On the heels of the Boston Globe Spotlight Team’s scathing report on the behind-the-scenes roles of Governor Charlie Baker and Health and Human Services Secretary Marylou Sudders in the tragedy at the Holyoke Soldiers’ Home, State Senator Diana DiZoglio (D-Methuen) is calling for a Senate oversight hearing, with sworn testimony from the Governor and his Administration, utilizing the full subpoena and record review powers within the Legislature’s purview, into the layers of potential wrongdoing raised in the Spotlight investigation.
In a June 1 letter to Senate President Karen E. Spilka (D-Ashland), DiZoglio raised several questions around the “Pearlstein Report,” the investigation commissioned by the Governor, spearheaded by attorney Mark W. Pearlstein, and released last summer that was critical of the home’s then-superintendent, Bennett Walsh, for mishandling the outbreak yet placed no responsibility upon the Governor or his Administration for the tragedy at Holyoke.
Among her questions, DiZoglio raised how Walsh, someone with no health care background, was hired to make life and death decisions for a vulnerable population during a global pandemic. The Senator questioned why former Veterans Services Secretary Francisco Urena was forced to resign by the Administration when he had no statutory oversight of the management and operations at Holyoke and also raised concerns around Governor Baker’s claim that the first time he met Walsh was during his swearing-in to the superintendent position – a claim refuted in the Spotlight report, which revealed Baker was in fact greatly involved in his hiring and even interviewed him.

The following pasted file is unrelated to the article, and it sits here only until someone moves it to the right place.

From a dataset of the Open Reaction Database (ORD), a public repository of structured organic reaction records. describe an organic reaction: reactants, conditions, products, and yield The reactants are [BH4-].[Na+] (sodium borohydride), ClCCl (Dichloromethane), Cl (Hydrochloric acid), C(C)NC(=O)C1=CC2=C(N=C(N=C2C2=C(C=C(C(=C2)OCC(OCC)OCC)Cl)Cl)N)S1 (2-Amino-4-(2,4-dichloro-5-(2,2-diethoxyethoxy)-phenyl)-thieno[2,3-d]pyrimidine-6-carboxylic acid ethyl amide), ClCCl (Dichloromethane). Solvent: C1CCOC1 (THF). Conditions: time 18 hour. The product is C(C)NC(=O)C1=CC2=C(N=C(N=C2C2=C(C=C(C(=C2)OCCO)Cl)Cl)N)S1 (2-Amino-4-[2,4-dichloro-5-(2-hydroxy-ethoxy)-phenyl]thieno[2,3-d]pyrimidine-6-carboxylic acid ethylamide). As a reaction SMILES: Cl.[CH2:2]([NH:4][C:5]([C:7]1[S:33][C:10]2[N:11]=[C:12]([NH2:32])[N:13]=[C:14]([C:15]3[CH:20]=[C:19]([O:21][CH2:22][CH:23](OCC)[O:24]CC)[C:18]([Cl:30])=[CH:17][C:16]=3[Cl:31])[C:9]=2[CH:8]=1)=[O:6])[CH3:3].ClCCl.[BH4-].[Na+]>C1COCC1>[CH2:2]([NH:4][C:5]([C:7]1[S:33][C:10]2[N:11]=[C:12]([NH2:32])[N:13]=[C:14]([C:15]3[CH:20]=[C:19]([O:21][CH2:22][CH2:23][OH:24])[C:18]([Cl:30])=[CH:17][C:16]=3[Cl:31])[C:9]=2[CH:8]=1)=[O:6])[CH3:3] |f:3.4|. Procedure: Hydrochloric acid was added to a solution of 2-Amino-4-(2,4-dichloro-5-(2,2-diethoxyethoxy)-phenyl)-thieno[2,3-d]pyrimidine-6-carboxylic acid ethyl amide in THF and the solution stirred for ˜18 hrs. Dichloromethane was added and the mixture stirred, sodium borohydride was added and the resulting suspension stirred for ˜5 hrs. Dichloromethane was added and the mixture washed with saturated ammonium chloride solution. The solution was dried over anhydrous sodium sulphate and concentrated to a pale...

“As we took time to remember and honor those brave soldiers who gave their lives for our nation this Memorial Day, I was filled with an even greater sense of urgency and responsibility to find out what truly happened at the Holyoke Soldiers’ Home in order to prevent it from ever happening again,” said DiZoglio. “As elected leaders, we need to do more to protect the most vulnerable veterans in our care. Now is the time to get answers to some of the questions raised by the recent Boston Globe Spotlight series which exposed not only serious flaws in the management and oversight of the entirely state-funded Holyoke Soldiers Home, but also begged the question of how to legislatively prevent similar disasters from ever happening again.”
During the COVID-19 pandemic, 77 residents of the Soldiers’ Home in Holyoke died of the virus – the deadliest outbreak at a long-term care facility in the United States during the course of the pandemic. In late March, there had been 230 residents at the home. By the end of April, only about 100 remained.